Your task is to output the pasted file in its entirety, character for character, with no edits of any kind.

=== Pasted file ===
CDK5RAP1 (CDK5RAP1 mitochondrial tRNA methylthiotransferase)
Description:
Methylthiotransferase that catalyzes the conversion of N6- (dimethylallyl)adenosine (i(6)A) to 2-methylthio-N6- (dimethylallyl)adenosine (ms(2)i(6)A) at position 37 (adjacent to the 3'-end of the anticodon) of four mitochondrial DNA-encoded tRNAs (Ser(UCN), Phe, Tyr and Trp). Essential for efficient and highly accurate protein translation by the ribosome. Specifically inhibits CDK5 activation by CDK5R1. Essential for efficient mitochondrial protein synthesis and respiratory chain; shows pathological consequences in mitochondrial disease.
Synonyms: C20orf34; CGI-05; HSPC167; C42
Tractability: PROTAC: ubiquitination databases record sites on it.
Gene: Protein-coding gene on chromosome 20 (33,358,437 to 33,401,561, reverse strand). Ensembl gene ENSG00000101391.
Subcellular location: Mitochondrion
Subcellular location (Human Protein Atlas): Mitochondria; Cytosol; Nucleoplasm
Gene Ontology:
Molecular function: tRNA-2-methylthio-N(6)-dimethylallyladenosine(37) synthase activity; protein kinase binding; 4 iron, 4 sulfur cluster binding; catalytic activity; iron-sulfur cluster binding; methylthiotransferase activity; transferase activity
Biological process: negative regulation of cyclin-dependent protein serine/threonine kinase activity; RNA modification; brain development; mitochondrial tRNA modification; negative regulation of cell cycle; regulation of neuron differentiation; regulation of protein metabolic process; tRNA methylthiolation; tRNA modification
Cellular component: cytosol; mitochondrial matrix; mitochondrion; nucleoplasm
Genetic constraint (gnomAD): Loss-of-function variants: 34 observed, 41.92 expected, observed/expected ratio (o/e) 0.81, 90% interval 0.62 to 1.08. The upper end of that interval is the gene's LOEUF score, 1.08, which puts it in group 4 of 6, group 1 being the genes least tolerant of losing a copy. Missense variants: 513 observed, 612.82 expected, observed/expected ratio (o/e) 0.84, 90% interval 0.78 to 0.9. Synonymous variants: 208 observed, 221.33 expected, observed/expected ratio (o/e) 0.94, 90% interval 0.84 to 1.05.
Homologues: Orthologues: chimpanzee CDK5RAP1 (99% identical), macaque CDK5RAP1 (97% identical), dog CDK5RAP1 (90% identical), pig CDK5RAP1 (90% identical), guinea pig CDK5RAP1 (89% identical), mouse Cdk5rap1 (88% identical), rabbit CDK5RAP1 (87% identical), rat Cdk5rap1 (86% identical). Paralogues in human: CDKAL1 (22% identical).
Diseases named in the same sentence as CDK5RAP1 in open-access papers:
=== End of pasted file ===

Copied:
CDK5RAP1 (CDK5RAP1 mitochondrial tRNA methylthiotransferase)
Description:
Methylthiotransferase that catalyzes the conversion of N6- (dimethylallyl)adenosine (i(6)A) to 2-methylthio-N6- (dimethylallyl)adenosine (ms(2)i(6)A) at position 37 (adjacent to the 3'-end of the anticodon) of four mitochondrial DNA-encoded tRNAs (Ser(UCN), Phe, Tyr and Trp). Essential for efficient and highly accurate protein translation by the ribosome. Specifically inhibits CDK5 activation by CDK5R1. Essential for efficient mitochondrial protein synthesis and respiratory chain; shows pathological consequences in mitochondrial disease.
Synonyms: C20orf34; CGI-05; HSPC167; C42
Tractability: PROTAC: ubiquitination databases record sites on it.
Gene: Protein-coding gene on chromosome 20 (33,358,437 to 33,401,561, reverse strand). Ensembl gene ENSG00000101391.
Subcellular location: Mitochondrion
Subcellular location (Human Protein Atlas): Mitochondria; Cytosol; Nucleoplasm
Gene Ontology:
Molecular function: tRNA-2-methylthio-N(6)-dimethylallyladenosine(37) synthase activity; protein kinase binding; 4 iron, 4 sulfur cluster binding; catalytic activity; iron-sulfur cluster binding; methylthiotransferase activity; transferase activity
Biological process: negative regulation of cyclin-dependent protein serine/threonine kinase activity; RNA modification; brain development; mitochondrial tRNA modification; negative regulation of cell cycle; regulation of neuron differentiation; regulation of protein metabolic process; tRNA methylthiolation; tRNA modification
Cellular component: cytosol; mitochondrial matrix; mitochondrion; nucleoplasm
Genetic constraint (gnomAD): Loss-of-function variants: 34 observed, 41.92 expected, observed/expected ratio (o/e) 0.81, 90% interval 0.62 to 1.08. The upper end of that interval is the gene's LOEUF score, 1.08, which puts it in group 4 of 6, group 1 being the genes least tolerant of losing a copy. Missense variants: 513 observed, 612.82 expected, observed/expected ratio (o/e) 0.84, 90% interval 0.78 to 0.9. Synonymous variants: 208 observed, 221.33 expected, observed/expected ratio (o/e) 0.94, 90% interval 0.84 to 1.05.
Homologues: Orthologues: chimpanzee CDK5RAP1 (99% identical), macaque CDK5RAP1 (97% identical), dog CDK5RAP1 (90% identical), pig CDK5RAP1 (90% identical), guinea pig CDK5RAP1 (89% identical), mouse Cdk5rap1 (88% identical), rabbit CDK5RAP1 (87% identical), rat Cdk5rap1 (86% identical). Paralogues in human: CDKAL1 (22% identical).
Diseases named in the same sentence as CDK5RAP1 in open-access papers: